AFRICA: 9th World Water Forum ends in Dakar with a focus on solutions

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AFRICA: 9th World Water Forum ends in Dakar with a focus on solutions©AFWA

The 9th World Water Forum (WWF), which is closing in Dakar, Senegal, was an opportunity for water sector actors to present solutions for better water management in Africa. In addition to the cancellation of water debt for low-income states and communities, new financing has been announced for the continent.

This is it. Senegal has just made history as the first country in sub-Saharan Africa to host the World Water Forum (WWF). Delayed by a year due to the Covid 19 pandemic, this 9th edition, which was held from 21 to 26 March 2022, will have visibly held its letters of nobility. “The meeting resulted in strong proposals for the operational achievement of the [Water] targets of the 2030 Agenda and, more globally, for the achievement of the 17 Sustainable Development Goals (SDGs). The aim is to make recommendations to the 2023 UN Water Conference in New York in the United States,” says the UN.

Funding pledges

The World Water Council (WWC) estimates that Africa needs 20 billion dollars by 2030 to consolidate political and institutional reforms, increase public and private investment in the water sector, and strengthen the participation of populations. This is logical, as the continent remains the most affected by water shortages. In 2022, an average of 418 million people out of Africa’s 1.3 billion will still not have access to even basic drinking water, according to the United Nations Children’s Fund (UNICEF). The main challenges include climate change, pollution, population pressure, increasing irrigation needs due to food demand, urbanisation, etc.

Therefore, WWC President Loïc Fauchon suggested the cancellation of the water debt for low-income states and communities. This cancellation must be accompanied, according to him, by a requirement for immediate reinvestment of the same amounts in the construction of water and sanitation infrastructures as well as in the maintenance and training of women and men. “We also want a blue fund from climate finance, a real international fund for water security”, urges Loïc Fauchon, assuring that only this massive but controlled funding will allow us to adequately face the challenges of water management.

Read also – AFRICA: the water war may not happen

To secure water supplies, several development partners, notably the World Bank, the African Development Bank (AfDB), the French Development Agency (AFD) and the European Investment Bank (EIB), are planning to provide funding in Africa. Senegal will receive a €64.5 million loan from the EIB and a €5.55 million grant from the European Union (EU) for drinking water projects.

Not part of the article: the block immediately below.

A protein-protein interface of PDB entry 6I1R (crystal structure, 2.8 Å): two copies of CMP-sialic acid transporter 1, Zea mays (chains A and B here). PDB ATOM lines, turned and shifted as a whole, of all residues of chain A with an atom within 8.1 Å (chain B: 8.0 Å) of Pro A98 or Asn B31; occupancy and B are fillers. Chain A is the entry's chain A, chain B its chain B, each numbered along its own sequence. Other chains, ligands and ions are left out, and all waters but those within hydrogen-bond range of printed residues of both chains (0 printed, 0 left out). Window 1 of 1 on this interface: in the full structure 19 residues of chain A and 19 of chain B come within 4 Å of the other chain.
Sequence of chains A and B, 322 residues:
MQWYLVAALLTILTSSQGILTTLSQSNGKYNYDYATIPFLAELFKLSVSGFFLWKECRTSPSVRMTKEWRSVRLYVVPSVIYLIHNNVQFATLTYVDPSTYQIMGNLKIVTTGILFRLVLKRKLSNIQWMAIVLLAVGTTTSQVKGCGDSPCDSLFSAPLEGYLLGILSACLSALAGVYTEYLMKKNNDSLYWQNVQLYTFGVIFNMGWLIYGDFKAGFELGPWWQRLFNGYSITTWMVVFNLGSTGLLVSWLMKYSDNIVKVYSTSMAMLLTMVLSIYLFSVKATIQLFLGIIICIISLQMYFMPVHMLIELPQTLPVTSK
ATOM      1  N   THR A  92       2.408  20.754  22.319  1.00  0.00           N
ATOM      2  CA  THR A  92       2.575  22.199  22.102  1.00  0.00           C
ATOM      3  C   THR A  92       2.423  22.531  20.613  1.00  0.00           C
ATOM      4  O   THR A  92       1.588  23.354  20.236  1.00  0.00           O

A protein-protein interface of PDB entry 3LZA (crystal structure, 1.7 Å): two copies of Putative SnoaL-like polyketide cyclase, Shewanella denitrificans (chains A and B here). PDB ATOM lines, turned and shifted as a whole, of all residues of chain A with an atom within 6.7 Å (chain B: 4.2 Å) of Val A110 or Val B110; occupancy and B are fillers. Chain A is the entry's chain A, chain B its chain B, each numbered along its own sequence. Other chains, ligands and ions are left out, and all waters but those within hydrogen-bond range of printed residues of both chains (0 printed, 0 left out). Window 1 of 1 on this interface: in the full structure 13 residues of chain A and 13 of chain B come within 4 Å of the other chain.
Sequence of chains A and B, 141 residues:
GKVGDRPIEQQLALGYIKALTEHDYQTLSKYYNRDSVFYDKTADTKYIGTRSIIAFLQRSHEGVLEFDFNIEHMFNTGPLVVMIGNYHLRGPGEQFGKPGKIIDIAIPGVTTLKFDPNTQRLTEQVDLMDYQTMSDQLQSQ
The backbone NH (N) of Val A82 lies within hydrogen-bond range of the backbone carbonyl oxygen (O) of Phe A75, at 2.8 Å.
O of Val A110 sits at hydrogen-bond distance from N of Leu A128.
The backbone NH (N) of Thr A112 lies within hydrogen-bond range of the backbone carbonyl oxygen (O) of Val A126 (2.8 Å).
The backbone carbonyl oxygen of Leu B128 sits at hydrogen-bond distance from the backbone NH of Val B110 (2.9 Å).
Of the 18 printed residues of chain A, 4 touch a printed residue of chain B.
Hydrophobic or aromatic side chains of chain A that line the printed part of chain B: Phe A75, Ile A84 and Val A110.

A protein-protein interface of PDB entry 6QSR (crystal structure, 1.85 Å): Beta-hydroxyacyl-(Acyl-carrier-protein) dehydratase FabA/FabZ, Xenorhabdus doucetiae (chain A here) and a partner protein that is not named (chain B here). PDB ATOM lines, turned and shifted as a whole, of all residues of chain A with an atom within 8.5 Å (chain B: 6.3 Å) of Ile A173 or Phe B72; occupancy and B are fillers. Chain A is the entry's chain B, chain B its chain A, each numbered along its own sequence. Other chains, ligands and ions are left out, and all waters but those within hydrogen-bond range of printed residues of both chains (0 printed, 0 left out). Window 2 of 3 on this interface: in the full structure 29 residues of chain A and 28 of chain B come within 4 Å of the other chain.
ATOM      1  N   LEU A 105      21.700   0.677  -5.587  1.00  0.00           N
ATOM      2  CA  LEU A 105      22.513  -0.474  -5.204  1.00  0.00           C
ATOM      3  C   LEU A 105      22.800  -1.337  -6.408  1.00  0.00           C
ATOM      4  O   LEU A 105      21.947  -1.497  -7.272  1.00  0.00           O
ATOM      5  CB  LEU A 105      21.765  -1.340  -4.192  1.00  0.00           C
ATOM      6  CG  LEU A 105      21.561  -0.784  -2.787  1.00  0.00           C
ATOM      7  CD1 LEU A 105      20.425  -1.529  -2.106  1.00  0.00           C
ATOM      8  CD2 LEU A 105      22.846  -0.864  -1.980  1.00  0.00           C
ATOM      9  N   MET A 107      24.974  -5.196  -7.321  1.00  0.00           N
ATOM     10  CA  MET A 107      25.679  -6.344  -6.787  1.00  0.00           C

The future facilities will provide water to more than 1.2 million unserved Senegalese. The West African country’s goal is universal drinking water coverage by 2030. According to the Senegalese Ministry of Water and Sanitation, by 2021, 98.8% of the population in urban areas and 91% in rural areas will have a continuous supply of drinking water.

This funding will be in addition to the $4 billion pledged by the coalition of Public Development Banks (PDBs) for African micro, small and medium enterprises (MSMEs). The aim is to mitigate the effects of water stress. The coalition announced in October 2021 that it had succeeded in mobilising $1.3 billion.

At the WEF, the United Nations Educational, Scientific and Cultural Organisation (UNESCO) presented its report entitled “Groundwater: making the invisible visible. In it, UNESCO explains how aquifers could mitigate the effects of climate change, as they have a unique buffering capacity to limit the impact of climate variations. The report recommends, among other things, irrigation via solar-powered groundwater pumping systems.

While countries such as Mauritania and Namibia are experimenting with this solution to drought, several countries are still dragging their feet. However, according to Senegalese President Macky Sall, all solutions are to be taken in view of the situation, which is expected to worsen further.

The need for better governance in the water sector

In addition to financing infrastructure, investment is needed in sustainable water management. The President of the Republic of Senegal has therefore proposed, on a political level, that the composition of the G20 be expanded. “Given the global stakes […], the time has come for a body like the G20 to pay attention to water-related issues, as the World Bank and other international institutions have been doing for decades. The African Union (AU) could become a member. Because Africa has more than a quarter of the member countries of the United Nations,” said Macky Sall on 21 March 2022, in his opening speech at the 9th World Water Forum.

The adoption of water laws in parliaments has also been advocated to secure access to drinking water in Africa. According to the Executive Secretary of the 9th WWF, Abdoulaye Sène, this will enable governments to translate into national public policies, ways and means to ensure that the human right to water is effective. Better water services would also ensure adequate sanitation services on the continent. According to UNICEF, 79 million people still lack basic sanitation services and 839 million people lack basic hygiene services in sub-Saharan Africa.

Inès Magoum

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